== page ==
With U.S. participation in World War II at full strength, most of Ben Avon's best teachers joined up in 1943, and Bork transferred to the Hotchkiss School in Lakewood, Conn., for his senior high school year. Most of the Hotchkiss students came from wealthy families, although Bork recalled a number of scholarship students.

It marked a major change for a popular boy from Ben Avon, made more difficult because Hotchkiss had a rule barring first-year students from most activities. Bork managed nonetheless to become a champion boxer.

Beside a pensive, unsmiling Bork in the Hotchkiss yearbook is this "favorite" quotation: "Do you want a contusious {bruised} scab, maybe?"

"You wouldn't expect Bob Bork to give someone an ordinary, nonerudite scab," explained Hotchkiss and Avonworth classmate Richard Gordon.

After graduating from high school in 1944, Bork joined the Marine Corps and studied to be a translator for front-line troops interrogating Japanese prisoners. But the United States dropped two atomic bombs on Japan before he went, and Bork spent the rest of his time in China guarding supply lines for Chiang Kai-shek. Then he entered the University of Chicago.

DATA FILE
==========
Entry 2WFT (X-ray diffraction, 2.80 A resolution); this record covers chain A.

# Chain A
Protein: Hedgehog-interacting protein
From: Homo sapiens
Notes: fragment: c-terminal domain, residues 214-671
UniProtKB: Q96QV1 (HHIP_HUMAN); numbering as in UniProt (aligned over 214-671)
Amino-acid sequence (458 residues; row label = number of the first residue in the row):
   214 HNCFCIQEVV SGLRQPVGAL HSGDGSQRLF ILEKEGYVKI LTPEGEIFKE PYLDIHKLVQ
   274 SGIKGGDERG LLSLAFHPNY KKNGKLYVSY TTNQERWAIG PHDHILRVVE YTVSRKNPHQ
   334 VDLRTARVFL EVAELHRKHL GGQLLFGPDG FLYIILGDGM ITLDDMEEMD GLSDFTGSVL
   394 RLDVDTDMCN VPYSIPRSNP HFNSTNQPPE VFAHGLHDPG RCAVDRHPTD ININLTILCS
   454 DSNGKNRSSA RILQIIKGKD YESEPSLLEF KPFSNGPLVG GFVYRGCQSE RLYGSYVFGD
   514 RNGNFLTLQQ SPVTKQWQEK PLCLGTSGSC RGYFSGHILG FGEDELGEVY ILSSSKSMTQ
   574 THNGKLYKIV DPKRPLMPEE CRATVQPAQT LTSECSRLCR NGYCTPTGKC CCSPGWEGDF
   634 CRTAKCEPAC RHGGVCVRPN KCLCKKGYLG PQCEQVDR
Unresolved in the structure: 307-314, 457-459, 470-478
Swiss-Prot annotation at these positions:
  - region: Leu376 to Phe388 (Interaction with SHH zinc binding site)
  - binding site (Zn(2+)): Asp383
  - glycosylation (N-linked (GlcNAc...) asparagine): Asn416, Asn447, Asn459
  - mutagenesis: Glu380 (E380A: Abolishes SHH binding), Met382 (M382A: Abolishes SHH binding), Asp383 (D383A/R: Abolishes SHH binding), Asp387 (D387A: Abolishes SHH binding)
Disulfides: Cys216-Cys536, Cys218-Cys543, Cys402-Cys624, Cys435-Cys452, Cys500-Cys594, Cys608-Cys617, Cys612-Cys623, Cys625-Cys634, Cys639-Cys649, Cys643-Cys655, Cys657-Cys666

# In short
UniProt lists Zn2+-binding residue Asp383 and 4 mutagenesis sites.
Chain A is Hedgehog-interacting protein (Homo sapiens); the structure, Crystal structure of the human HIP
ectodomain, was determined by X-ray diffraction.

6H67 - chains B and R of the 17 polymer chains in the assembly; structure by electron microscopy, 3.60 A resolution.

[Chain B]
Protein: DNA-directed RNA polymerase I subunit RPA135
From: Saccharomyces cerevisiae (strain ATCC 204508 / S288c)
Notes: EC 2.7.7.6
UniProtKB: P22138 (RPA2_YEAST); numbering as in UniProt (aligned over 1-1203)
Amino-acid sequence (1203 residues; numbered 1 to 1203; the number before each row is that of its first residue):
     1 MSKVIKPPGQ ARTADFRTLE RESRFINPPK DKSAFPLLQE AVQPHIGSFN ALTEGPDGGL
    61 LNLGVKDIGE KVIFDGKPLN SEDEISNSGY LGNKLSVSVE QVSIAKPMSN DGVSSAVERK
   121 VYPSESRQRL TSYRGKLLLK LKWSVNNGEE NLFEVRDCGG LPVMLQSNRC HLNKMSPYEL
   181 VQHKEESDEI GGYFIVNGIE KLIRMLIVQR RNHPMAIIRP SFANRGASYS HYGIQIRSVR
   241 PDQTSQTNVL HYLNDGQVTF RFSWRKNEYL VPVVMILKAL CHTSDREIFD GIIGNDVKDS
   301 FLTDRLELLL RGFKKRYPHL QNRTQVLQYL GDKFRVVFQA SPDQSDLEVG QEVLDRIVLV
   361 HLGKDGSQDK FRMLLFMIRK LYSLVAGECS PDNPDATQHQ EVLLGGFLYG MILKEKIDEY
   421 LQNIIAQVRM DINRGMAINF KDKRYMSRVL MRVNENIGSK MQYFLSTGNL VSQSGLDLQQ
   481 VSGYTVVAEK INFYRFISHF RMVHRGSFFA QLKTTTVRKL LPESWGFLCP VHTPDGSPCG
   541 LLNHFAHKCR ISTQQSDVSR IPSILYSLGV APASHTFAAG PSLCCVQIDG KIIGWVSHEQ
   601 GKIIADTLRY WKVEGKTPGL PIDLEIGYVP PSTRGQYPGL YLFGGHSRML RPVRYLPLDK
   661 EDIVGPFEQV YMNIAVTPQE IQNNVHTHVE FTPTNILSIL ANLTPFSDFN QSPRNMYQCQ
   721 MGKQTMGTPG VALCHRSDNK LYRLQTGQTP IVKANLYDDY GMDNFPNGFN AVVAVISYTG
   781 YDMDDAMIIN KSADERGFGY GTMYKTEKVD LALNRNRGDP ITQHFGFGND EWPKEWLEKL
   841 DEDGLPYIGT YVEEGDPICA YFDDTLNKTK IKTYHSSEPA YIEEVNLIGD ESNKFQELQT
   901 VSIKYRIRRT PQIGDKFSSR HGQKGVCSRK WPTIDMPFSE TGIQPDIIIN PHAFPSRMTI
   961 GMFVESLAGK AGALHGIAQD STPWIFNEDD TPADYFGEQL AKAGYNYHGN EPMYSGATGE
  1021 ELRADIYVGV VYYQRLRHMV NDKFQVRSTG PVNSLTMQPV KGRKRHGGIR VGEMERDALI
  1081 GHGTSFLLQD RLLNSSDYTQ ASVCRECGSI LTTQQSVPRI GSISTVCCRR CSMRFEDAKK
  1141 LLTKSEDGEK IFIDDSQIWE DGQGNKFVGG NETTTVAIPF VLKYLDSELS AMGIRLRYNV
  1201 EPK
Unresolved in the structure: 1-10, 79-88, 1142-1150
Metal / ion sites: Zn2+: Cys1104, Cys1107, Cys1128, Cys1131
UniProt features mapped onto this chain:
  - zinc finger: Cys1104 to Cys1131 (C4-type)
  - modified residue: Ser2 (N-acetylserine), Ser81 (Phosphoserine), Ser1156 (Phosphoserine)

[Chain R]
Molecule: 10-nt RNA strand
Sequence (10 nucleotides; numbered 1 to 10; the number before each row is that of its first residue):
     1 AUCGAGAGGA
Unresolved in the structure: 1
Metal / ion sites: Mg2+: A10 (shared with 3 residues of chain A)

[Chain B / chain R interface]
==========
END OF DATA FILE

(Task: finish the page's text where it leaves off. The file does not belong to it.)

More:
Bork's Ben Avon high school history teacher, Raymond Kuhl, recalled that Elizabeth Bork had visited him to discuss "a liberal leaning of Bob's that she thought maybe was going extreme." It was Kuhl who sold Bork on going to the University of Chicago, portraying it as one of the world's most intellectual environments, led by Chancellor Robert Maynard Hutchins, a youthful visionary.

Chicago, under Hutchins, was an intensely intellectual world, where professors put a premium on free -- even rebellious -- thinking. Conformity was for cowards. Bork blossomed there, graduating Phi Beta Kappa and then marrying Claire Davidson, a Chicago undergraduate. (Davidson was raised a Jew and Bork a Protestant, but he said neither dwelled on the religious difference; throughout their marriage the couple did not practice an organized religion.)Called Back to Duty in the Korean War

Bork then entered the University of Chicago Law School because, he said, a poet-teacher persuaded him that law would allow him to "take philosophy into the marketplace." Ever an admirer of insulting humor, Bork was dazzled by his first professor, Edward H. Levi (later U.S. attorney general and Bork's boss). Bork recalled in an adulatory speech upon Levi's retirement that the professor opened his first lecture on antitrust this way: